A taste of Luxembourg

If you’re looking for good food and fine cuisine, Luxembourg is the perfect place. Strong local traditions and centuries of foreign influences have fostered a unique blend and rich offer of national and international gastronomy.

 

The Delights of Luxembourg’s National and International Gastronomy

If you’re looking for good food and fine cuisine, Luxembourg is the perfect place. Strong local traditions and centuries of foreign influences have fostered a unique blend and rich offer of national and international gastronomy. Nobody should ever come back from a visit in the Grand Duchy and say they didn’t eat well or find a restaurant to their liking. There is something for everyone, whether you’re out to make new gastronomic discoveries, taste the best version of your favourite dish or   have the perfect gourmet experience in one of the country’s 11 starred restaurants. Because yes, Luxembourg actually has more Michelin star-rated restaurants per capita and per square meter than any other country in the world!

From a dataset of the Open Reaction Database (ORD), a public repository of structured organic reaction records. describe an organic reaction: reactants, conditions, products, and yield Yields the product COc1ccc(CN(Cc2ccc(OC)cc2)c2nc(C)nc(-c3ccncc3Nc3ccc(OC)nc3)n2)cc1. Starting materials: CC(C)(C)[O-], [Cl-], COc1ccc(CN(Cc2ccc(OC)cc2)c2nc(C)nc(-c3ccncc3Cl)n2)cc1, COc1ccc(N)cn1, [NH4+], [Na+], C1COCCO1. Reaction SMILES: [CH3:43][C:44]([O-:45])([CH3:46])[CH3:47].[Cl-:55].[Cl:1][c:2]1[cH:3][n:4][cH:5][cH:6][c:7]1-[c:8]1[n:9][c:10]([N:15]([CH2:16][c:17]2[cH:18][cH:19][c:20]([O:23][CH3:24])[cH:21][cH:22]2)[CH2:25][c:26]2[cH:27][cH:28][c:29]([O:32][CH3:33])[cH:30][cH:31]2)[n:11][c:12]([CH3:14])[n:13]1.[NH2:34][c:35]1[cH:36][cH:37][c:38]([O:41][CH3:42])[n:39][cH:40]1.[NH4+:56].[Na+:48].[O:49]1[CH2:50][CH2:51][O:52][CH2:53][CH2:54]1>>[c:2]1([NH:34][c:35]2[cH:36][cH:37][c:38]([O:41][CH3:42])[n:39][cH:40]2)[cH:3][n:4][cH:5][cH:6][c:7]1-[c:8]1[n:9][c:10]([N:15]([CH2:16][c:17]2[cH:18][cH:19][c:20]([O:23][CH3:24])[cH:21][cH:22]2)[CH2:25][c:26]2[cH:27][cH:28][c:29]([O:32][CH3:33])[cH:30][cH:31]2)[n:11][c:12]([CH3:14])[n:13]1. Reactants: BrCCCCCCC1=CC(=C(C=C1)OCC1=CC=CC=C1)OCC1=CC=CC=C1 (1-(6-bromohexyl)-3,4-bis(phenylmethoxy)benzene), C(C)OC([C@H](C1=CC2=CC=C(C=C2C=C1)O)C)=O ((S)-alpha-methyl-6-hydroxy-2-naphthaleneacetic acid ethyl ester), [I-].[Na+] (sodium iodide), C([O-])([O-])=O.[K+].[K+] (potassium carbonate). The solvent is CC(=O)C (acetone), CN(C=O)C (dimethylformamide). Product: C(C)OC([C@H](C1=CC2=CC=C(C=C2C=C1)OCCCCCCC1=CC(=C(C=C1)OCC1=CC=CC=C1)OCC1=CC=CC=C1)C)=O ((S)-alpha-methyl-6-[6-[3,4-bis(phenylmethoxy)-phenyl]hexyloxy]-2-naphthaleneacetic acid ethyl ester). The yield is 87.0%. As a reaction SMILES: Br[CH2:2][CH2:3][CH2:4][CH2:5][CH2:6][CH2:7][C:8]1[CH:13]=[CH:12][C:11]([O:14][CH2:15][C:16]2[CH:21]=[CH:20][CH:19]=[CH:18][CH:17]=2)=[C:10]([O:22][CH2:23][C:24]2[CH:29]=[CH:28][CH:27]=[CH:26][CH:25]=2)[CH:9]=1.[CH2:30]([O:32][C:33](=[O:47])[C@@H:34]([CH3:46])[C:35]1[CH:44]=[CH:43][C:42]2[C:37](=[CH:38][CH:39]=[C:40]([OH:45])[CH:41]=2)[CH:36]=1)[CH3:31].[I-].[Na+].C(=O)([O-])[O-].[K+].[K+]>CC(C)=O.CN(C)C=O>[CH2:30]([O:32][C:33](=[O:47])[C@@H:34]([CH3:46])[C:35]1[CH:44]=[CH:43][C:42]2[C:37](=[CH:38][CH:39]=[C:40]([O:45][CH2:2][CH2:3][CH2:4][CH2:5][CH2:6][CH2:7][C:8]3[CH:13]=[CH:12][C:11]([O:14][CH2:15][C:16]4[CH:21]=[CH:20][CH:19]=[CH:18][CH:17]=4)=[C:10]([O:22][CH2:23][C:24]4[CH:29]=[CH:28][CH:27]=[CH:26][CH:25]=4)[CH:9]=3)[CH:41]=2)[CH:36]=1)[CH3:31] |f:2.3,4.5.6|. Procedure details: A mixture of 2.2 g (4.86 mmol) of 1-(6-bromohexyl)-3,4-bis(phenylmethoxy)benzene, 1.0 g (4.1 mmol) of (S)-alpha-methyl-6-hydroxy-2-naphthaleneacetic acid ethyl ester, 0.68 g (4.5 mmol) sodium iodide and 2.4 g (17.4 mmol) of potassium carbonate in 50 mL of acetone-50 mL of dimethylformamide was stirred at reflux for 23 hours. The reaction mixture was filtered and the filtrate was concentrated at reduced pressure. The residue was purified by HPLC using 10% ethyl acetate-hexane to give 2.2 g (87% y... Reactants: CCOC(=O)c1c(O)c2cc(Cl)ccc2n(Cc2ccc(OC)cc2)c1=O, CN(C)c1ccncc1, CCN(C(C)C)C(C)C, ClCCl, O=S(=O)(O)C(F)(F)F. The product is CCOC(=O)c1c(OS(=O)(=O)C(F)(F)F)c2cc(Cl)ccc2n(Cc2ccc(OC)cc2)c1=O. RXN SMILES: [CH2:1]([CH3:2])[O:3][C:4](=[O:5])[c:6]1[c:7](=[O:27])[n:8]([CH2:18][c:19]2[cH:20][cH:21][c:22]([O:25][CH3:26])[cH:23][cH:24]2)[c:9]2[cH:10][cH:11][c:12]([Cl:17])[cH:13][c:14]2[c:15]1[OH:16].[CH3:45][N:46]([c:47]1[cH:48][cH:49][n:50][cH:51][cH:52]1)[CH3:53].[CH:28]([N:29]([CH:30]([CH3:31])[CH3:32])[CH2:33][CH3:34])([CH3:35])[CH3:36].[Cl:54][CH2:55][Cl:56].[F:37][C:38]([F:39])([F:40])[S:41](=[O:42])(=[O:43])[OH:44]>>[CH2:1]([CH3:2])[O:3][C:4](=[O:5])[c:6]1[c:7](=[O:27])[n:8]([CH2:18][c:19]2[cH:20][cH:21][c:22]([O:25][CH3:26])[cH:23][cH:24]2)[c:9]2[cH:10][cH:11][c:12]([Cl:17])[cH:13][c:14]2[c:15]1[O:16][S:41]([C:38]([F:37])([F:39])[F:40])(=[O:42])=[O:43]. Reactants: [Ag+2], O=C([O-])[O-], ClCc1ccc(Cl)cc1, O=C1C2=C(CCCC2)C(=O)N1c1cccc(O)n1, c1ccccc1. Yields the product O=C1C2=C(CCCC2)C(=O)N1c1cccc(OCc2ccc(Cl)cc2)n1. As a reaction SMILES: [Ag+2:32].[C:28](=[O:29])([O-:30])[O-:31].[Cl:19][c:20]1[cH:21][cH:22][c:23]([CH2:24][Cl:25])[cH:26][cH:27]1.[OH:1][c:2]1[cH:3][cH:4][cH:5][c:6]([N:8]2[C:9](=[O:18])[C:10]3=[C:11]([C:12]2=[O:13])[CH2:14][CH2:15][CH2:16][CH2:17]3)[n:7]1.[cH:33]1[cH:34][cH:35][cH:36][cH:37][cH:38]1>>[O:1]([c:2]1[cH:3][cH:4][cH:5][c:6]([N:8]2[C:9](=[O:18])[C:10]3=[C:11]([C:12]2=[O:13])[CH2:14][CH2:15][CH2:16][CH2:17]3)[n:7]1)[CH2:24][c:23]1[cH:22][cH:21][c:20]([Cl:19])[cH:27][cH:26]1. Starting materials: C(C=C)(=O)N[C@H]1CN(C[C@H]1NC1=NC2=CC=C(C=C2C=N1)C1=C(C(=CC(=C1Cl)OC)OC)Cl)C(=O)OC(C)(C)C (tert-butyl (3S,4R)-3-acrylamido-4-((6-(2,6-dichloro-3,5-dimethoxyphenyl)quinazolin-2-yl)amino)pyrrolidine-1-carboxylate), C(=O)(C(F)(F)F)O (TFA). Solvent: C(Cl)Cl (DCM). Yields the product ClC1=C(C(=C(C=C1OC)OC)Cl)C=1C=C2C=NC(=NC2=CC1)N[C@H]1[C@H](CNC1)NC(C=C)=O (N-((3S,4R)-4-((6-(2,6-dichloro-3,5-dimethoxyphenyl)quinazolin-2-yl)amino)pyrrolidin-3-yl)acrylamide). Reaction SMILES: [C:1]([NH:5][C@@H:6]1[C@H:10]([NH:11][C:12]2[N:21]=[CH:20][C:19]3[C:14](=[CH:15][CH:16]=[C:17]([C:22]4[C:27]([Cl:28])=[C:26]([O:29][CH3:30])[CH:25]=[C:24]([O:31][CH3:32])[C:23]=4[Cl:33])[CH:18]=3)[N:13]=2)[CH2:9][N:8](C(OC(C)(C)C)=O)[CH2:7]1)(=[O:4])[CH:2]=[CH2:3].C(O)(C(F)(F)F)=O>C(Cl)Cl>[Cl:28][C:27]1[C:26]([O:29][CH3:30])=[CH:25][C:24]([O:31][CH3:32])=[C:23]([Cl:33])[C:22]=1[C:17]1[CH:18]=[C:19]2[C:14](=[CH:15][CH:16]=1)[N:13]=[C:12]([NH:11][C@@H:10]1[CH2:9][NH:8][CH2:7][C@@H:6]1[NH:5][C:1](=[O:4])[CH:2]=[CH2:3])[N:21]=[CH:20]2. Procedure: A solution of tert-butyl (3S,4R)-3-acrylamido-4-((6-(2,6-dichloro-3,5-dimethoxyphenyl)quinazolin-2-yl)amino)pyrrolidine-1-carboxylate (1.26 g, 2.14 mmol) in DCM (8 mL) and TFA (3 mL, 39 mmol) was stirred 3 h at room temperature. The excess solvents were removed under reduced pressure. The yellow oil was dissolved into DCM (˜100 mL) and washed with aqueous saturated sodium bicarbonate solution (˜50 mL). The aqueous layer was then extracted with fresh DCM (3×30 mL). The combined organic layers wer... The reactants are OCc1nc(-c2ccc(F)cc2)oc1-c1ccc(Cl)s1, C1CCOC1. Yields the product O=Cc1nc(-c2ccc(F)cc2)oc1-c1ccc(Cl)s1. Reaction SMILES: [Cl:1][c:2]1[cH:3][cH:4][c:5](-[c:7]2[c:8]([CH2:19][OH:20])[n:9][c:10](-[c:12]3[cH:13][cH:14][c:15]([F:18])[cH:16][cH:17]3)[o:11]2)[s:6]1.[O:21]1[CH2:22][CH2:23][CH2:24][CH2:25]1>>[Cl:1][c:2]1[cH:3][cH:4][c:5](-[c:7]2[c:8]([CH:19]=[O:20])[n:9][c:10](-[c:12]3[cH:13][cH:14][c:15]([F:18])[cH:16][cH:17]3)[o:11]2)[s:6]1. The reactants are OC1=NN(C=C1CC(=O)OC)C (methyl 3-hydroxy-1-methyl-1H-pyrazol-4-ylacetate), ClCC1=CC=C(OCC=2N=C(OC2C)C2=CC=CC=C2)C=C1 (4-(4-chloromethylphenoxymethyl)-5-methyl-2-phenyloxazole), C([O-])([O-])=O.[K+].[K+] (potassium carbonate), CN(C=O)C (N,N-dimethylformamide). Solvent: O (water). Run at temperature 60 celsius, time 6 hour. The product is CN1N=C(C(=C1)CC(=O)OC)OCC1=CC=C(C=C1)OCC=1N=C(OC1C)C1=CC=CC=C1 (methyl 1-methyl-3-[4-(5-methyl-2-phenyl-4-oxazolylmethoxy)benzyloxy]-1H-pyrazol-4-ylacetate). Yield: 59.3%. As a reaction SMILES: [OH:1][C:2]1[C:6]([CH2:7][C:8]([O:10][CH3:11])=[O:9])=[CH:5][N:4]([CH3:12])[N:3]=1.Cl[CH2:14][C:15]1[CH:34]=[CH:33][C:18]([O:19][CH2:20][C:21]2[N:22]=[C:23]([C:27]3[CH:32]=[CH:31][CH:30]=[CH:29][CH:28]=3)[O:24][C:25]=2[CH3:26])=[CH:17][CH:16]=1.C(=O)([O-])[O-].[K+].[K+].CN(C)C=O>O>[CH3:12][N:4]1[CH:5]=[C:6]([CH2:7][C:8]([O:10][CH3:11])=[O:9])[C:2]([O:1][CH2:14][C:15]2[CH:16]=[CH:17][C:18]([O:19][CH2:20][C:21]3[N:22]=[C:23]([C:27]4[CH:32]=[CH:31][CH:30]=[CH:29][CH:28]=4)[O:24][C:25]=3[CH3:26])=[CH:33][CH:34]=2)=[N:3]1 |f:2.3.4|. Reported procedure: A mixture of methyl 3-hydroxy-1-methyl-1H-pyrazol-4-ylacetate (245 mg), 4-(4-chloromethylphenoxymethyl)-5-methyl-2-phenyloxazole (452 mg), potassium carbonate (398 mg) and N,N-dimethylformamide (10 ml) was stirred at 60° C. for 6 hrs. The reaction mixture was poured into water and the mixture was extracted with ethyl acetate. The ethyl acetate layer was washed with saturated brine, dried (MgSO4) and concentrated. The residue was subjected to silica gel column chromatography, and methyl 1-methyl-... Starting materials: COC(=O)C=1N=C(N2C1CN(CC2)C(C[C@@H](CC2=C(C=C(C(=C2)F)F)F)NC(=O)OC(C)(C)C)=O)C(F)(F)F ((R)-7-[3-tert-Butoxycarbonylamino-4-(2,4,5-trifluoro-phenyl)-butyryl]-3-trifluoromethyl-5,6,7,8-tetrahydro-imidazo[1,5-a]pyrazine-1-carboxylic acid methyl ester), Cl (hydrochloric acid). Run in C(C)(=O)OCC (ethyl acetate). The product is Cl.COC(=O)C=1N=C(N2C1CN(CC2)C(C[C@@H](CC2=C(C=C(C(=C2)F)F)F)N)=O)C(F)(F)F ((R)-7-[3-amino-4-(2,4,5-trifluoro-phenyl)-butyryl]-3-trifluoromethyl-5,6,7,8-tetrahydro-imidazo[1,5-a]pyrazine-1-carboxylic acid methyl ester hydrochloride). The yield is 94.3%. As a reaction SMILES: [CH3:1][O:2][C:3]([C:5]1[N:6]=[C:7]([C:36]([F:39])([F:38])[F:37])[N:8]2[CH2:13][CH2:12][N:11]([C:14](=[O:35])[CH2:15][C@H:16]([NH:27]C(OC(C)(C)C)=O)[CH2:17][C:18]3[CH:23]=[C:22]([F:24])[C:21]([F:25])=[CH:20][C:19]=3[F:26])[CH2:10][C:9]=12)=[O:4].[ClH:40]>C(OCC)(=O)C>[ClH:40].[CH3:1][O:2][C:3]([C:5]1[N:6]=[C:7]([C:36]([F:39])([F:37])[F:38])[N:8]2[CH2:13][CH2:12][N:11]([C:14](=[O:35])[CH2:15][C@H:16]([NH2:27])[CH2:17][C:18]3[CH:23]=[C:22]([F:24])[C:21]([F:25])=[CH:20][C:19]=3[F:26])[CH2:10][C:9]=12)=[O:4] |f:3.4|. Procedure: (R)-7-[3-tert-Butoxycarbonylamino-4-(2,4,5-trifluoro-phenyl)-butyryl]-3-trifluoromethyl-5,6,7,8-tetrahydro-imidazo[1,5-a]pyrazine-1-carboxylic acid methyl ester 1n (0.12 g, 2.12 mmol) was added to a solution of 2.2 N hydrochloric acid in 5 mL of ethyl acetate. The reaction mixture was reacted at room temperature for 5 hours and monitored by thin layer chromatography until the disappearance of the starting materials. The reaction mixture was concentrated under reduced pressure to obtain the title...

The Grand Duchy is famously multicultural and also has a rich history of foreign influences due to its unique location in the middle of Europe. This explains why you’ll find a huge variety of food (French, German, Portuguese, Italian, Spanish, Greek, Belgian, Chinese, Japanese…) and a large choice of different restaurants. Luxembourg was also traditionally a farming country and takes great pride in continuing to produce high quality local goods, be it meat, cured meat, condiments, dairy products, vegetables or fruit.

It would of course be a shame not to also try some typical Luxembourgish food while visiting and there are many restaurants offering just that, either in its traditional version or in a slightly more modern one. Luxembourgish cuisine is said to be “hearty” but don’t let that nor the dishes’ tongue-twisting names scare you off.

The most well known Luxembourgish dish is ‘Judd mat Gaardebounen’, which is smoked collar of pork with broad beans. Other traditional dishes include ‘Bouneschlupp’ (bean soup), ‘Ietsebulli’ (green pea soup), ‘Féierstengszalot’ (meat salad, calf’s head), ‘Kuddelfleck’ (tripe with a spicy tomato sauce), ‘Kniddelen mat Speck’ (dumplings with bacon) ‘Gromperekichelcher’ (potato fritters), ‘Rieslingspaschtéit’ (meat and pie with Riesling wine), Traïpen (fried blood sausage with apple sauce) and ‘Quetschentaart’ (plum tart). Of course, all this will go down even better if accompanied by some of Luxembourg’s own wine, beer or renowned crémant!

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